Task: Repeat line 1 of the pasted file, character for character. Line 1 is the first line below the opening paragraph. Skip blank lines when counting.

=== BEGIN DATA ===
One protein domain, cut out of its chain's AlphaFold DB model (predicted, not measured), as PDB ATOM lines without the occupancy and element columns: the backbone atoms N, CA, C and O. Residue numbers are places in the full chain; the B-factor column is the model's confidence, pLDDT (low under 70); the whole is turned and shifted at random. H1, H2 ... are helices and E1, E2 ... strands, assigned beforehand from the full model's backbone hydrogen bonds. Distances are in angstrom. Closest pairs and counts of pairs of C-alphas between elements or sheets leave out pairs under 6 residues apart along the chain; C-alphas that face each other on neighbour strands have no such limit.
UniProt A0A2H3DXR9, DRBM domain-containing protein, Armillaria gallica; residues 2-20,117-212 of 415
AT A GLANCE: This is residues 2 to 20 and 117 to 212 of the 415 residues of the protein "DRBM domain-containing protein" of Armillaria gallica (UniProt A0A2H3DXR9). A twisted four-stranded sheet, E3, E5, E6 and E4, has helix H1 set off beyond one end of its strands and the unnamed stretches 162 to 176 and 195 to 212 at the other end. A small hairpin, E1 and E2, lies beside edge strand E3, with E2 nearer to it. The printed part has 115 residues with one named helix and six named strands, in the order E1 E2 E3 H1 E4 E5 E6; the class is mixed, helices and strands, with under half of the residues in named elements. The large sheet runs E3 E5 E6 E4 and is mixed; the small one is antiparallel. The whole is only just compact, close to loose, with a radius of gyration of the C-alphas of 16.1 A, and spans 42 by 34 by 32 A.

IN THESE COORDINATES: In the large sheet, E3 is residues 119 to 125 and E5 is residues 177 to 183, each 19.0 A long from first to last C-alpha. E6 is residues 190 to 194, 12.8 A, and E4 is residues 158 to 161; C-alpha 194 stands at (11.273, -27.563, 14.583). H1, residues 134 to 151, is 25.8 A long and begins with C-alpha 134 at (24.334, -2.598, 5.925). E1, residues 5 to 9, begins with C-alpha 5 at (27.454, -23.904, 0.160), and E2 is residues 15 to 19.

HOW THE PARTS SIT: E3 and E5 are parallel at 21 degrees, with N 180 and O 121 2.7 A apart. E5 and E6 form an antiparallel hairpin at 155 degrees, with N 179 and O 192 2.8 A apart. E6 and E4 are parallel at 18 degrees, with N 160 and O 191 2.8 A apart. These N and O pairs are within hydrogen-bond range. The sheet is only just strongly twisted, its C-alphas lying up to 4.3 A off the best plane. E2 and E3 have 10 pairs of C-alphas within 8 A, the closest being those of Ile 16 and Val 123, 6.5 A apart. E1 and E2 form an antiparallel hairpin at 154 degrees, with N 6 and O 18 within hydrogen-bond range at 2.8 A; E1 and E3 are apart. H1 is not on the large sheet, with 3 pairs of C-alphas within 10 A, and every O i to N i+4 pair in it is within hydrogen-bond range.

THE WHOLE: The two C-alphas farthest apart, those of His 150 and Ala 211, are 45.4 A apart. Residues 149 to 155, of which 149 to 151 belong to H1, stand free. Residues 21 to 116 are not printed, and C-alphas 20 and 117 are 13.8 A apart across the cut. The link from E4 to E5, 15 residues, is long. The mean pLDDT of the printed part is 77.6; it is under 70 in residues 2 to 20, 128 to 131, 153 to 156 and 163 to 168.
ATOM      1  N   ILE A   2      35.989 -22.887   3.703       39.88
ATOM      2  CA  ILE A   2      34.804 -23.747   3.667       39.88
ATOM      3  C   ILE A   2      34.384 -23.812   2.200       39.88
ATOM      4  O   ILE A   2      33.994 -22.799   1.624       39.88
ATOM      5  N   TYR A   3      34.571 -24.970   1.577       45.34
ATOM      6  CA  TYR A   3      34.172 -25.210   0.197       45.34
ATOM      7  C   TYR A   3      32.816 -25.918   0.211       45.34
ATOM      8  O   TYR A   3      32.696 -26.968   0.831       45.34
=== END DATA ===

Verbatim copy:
UniProt A0A2H3DXR9, DRBM domain-containing protein, Armillaria gallica; residues 2-20,117-212 of 415